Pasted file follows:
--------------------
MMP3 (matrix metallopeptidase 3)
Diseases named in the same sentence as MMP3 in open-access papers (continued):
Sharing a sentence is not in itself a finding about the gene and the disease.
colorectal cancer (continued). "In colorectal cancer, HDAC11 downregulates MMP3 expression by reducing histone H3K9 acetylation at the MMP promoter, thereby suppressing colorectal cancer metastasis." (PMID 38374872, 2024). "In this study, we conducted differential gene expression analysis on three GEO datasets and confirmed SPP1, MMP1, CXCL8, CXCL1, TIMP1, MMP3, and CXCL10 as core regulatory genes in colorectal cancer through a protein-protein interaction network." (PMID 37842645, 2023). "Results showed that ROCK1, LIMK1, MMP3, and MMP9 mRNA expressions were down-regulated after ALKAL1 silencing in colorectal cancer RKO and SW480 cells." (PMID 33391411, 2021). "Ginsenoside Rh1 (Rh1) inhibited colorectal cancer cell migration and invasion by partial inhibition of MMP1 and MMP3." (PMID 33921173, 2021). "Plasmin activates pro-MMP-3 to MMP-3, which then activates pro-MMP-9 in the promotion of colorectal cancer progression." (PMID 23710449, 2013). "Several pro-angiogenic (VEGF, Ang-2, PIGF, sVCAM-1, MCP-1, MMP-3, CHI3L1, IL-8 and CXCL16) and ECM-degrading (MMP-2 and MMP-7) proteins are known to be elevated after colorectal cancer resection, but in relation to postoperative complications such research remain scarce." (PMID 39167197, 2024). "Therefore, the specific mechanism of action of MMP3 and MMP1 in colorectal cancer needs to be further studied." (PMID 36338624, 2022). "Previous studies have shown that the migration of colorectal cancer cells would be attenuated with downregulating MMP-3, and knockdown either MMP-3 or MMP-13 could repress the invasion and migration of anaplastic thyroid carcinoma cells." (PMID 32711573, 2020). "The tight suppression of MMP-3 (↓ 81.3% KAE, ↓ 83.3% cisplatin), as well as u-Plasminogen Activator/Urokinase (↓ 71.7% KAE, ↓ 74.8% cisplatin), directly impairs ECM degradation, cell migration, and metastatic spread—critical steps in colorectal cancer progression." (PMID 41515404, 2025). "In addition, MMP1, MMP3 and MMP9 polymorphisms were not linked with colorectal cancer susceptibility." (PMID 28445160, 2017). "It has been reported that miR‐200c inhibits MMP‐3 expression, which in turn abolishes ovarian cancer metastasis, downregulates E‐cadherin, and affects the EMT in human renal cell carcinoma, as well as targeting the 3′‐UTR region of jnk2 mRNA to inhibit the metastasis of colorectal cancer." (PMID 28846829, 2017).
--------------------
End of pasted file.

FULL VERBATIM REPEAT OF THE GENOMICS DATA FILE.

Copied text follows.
MMP3 (matrix metallopeptidase 3)
Diseases named in the same sentence as MMP3 in open-access papers (continued):
Sharing a sentence is not in itself a finding about the gene and the disease.
colorectal cancer (continued). "In colorectal cancer, HDAC11 downregulates MMP3 expression by reducing histone H3K9 acetylation at the MMP promoter, thereby suppressing colorectal cancer metastasis." (PMID 38374872, 2024). "In this study, we conducted differential gene expression analysis on three GEO datasets and confirmed SPP1, MMP1, CXCL8, CXCL1, TIMP1, MMP3, and CXCL10 as core regulatory genes in colorectal cancer through a protein-protein interaction network." (PMID 37842645, 2023). "Results showed that ROCK1, LIMK1, MMP3, and MMP9 mRNA expressions were down-regulated after ALKAL1 silencing in colorectal cancer RKO and SW480 cells." (PMID 33391411, 2021). "Ginsenoside Rh1 (Rh1) inhibited colorectal cancer cell migration and invasion by partial inhibition of MMP1 and MMP3." (PMID 33921173, 2021). "Plasmin activates pro-MMP-3 to MMP-3, which then activates pro-MMP-9 in the promotion of colorectal cancer progression." (PMID 23710449, 2013). "Several pro-angiogenic (VEGF, Ang-2, PIGF, sVCAM-1, MCP-1, MMP-3, CHI3L1, IL-8 and CXCL16) and ECM-degrading (MMP-2 and MMP-7) proteins are known to be elevated after colorectal cancer resection, but in relation to postoperative complications such research remain scarce." (PMID 39167197, 2024). "Therefore, the specific mechanism of action of MMP3 and MMP1 in colorectal cancer needs to be further studied." (PMID 36338624, 2022). "Previous studies have shown that the migration of colorectal cancer cells would be attenuated with downregulating MMP-3, and knockdown either MMP-3 or MMP-13 could repress the invasion and migration of anaplastic thyroid carcinoma cells." (PMID 32711573, 2020). "The tight suppression of MMP-3 (↓ 81.3% KAE, ↓ 83.3% cisplatin), as well as u-Plasminogen Activator/Urokinase (↓ 71.7% KAE, ↓ 74.8% cisplatin), directly impairs ECM degradation, cell migration, and metastatic spread—critical steps in colorectal cancer progression." (PMID 41515404, 2025). "In addition, MMP1, MMP3 and MMP9 polymorphisms were not linked with colorectal cancer susceptibility." (PMID 28445160, 2017). "It has been reported that miR‐200c inhibits MMP‐3 expression, which in turn abolishes ovarian cancer metastasis, downregulates E‐cadherin, and affects the EMT in human renal cell carcinoma, as well as targeting the 3′‐UTR region of jnk2 mRNA to inhibit the metastasis of colorectal cancer." (PMID 28846829, 2017).